In October 2011, during a holiday from yachts, I took a tour with mother Judy to see what kind of land was available 90 minutes from Melbourne. I was looking for a place I might one day make a business out of – a place where people could stay, stretch out and be away from noise and the city. I headed northwest to Kyneton, where a bunch of foody types from Melbourne had settled. I thought I was looking for 10 acres, but the first parcel of land of this size I saw felt like a suburban back yard. So I searched further west where I could afford a larger plot and on the last appointment of the last day was taken down a road that eventually became a red dirt track. And it felt more and more promising the hillier and dustier things became.
Prior to putting an offer in I dragged car loads of friends out to pass judgement. I hesitate to include this clip of one such visit because it makes my now deceased dog look like the smartest individual in the vicinity (Alice at her heels). But it is one of the first records of the land and anyway, the tweeting birds make a lovely soundtrack. In five years when I know how to pronounce agistment I hope I will look back on it and smile at the naked earnestness.
What I like about Yandoit Hills are the hills (and the fact that my spellcheck tries to change Yandoit to bandit, then sandpit, then handout). Flat land is no good – the eye gets bored, particularly if that eye has the misfortune of settling upon the predominating style of rural Australian architecture. Hills seem to bring lyricism, and bloody useful opportunities for directing water across the land.
Yandoit Hills was settled by Swiss-Italians and northern Italians back in the 1850s and 60s during Victoria’s stupendous gold rush, during which time the state (although it was not quite yet a state) produced at least a third of the world’s gold output. The Italians built absolutely beautiful stone buildings, like my neighbour’s below.
So the hills and the buildings decided things for me. And certainly the creek running through was a clincher. The soil – not so good. Deep mining took the topsoil off the area between Bendigo and Ballarat and left behind what is called Castlemaine slate and sandstone. In digging foundations for a house I’ll probably come across my building materials…
So now I have 21.5 hectares of hard ground to deal with. But there is opportunity in everything and if the grapes and olives all around are anything to go by, I have a good chance of growing some things I really love. The climate is considered temperate and not far off a Mediterranean classification. That means a few nut trees, figs, and a whole host of fruit trees that love a bit of frost. Cheers to four seasons!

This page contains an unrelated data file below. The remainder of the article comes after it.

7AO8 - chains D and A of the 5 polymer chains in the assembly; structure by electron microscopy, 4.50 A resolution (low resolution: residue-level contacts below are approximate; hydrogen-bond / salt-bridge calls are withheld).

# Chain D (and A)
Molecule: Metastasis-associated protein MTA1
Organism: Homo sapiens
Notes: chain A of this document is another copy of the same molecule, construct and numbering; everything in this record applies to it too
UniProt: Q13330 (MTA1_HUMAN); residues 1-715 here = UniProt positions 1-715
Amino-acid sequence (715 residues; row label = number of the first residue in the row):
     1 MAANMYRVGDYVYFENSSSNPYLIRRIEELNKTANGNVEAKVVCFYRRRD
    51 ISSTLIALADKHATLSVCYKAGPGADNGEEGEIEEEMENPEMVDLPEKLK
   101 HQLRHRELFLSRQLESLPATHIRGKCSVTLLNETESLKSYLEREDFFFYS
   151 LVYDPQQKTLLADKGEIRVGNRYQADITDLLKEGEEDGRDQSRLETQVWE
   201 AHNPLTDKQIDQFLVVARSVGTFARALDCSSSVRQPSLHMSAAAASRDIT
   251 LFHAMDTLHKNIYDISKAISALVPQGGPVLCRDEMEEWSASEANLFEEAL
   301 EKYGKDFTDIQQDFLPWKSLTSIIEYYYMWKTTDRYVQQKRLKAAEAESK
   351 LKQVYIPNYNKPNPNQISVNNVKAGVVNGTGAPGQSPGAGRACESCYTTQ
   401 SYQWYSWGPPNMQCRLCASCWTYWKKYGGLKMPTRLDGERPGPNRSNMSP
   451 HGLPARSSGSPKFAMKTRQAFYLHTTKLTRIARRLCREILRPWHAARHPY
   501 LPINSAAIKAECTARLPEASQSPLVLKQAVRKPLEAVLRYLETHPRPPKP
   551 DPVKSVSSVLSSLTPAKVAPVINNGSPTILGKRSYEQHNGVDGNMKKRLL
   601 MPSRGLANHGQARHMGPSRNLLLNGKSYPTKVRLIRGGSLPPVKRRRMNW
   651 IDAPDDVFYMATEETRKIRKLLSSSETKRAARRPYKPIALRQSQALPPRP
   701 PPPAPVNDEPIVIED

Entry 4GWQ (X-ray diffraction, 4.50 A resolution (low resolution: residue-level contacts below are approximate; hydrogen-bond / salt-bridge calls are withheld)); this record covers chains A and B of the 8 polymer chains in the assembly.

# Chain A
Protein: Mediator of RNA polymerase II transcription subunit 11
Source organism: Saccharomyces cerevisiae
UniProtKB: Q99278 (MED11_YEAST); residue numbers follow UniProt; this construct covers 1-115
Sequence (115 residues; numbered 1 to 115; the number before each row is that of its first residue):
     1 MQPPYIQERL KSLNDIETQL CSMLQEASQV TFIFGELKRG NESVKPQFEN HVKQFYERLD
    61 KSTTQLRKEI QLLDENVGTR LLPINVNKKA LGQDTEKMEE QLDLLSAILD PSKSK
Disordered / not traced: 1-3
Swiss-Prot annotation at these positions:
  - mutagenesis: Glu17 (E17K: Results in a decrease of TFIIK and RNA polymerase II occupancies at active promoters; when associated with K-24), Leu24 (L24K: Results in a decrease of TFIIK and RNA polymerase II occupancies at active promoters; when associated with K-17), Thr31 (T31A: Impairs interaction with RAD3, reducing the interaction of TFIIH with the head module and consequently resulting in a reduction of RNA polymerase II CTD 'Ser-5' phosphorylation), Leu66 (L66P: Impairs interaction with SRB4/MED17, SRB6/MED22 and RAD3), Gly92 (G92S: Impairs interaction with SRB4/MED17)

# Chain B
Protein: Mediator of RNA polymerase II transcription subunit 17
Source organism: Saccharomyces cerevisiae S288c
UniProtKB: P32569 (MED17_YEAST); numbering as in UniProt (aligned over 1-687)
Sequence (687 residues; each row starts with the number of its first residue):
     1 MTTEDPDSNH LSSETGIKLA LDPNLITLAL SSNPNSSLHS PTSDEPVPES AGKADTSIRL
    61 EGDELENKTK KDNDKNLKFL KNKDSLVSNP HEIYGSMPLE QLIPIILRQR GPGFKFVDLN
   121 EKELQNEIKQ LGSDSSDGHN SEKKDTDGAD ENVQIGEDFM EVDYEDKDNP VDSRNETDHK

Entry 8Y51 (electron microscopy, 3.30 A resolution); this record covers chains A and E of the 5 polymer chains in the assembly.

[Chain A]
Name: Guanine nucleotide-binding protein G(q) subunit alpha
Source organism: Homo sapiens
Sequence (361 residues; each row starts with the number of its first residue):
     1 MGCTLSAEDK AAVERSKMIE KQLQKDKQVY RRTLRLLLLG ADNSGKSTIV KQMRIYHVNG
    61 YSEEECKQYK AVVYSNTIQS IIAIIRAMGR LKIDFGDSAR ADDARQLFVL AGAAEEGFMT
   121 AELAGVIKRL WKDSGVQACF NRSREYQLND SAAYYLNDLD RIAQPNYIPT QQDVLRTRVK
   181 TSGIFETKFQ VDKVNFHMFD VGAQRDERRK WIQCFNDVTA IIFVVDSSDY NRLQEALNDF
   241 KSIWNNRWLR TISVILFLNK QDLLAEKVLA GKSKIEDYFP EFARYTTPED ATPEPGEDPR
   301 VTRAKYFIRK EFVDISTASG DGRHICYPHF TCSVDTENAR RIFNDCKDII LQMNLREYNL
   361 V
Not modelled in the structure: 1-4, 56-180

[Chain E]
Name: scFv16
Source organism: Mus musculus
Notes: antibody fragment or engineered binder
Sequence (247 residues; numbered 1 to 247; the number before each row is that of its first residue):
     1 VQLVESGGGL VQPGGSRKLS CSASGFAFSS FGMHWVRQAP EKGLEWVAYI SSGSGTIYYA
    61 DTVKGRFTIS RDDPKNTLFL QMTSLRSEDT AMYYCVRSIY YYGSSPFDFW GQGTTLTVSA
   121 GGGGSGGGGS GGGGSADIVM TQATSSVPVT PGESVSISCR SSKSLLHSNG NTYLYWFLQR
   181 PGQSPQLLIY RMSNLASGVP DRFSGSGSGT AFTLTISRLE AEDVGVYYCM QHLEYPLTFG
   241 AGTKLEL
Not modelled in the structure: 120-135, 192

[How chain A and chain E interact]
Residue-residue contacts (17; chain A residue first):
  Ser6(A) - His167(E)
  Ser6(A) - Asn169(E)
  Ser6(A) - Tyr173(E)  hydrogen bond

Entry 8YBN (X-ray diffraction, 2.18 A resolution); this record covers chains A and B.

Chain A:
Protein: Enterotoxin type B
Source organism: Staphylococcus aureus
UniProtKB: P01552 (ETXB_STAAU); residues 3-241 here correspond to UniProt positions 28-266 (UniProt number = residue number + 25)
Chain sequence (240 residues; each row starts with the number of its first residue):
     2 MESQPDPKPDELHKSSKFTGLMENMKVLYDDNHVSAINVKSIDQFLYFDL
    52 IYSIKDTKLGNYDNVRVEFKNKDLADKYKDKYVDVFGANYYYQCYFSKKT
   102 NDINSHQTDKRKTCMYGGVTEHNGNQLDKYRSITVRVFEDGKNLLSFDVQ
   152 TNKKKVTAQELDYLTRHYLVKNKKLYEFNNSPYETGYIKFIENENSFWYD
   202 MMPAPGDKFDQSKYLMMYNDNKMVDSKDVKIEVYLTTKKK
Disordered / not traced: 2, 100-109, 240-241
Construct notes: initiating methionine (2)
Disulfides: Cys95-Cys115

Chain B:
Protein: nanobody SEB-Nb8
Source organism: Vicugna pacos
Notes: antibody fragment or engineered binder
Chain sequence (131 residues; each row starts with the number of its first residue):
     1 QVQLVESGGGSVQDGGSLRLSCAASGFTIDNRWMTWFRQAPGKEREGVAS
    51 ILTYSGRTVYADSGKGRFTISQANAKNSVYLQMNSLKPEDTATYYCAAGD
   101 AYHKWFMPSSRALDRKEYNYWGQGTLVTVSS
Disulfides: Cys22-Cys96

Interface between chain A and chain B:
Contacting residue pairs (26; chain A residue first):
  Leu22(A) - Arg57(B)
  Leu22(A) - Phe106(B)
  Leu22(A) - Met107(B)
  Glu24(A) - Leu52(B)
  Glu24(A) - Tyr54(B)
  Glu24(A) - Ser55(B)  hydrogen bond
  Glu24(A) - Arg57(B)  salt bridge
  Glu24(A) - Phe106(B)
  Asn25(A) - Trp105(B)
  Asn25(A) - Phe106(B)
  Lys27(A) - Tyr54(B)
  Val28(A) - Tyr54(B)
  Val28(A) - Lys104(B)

And as for the colour palette, which couldn’t be any further from my native Auckland’s verdant green, I was inspired by a visit last year to Huzur Vadisi, a beautiful yoga retreat set in an olive grove in Turkey. At the end of summer it was dry, but there was much beauty in this dusky landscape (the yurts didn’t hurt either).
When the sale of the land went through I knew that a rusty gardening habit born in a suburban backyard would not equip me with sufficient nous to deal with 21 hectares of farmland. Not a project for the solo operator. Enter Briele!
I met friend Briele years ago over wine, when she’d come in and drink at Ume Nomiya, my bar in Melbourne. Briele wants to live in the country too and we’re going to practise on my bit of land together while she looks for a patch nearby. More practical than me, stronger, with hands-on knowledge of a range of small animals, she is seriously credentialed. She brings the art too. And she films stuff.
We decided we’d better educate ourselves prior to moving out to Yandoit Creek Farm (working title – grimly uninspired, improvement necessary, ideas welcome). So in January we did a two-week Permaculture Design Certificate. And that little adventure deserves a post of its own.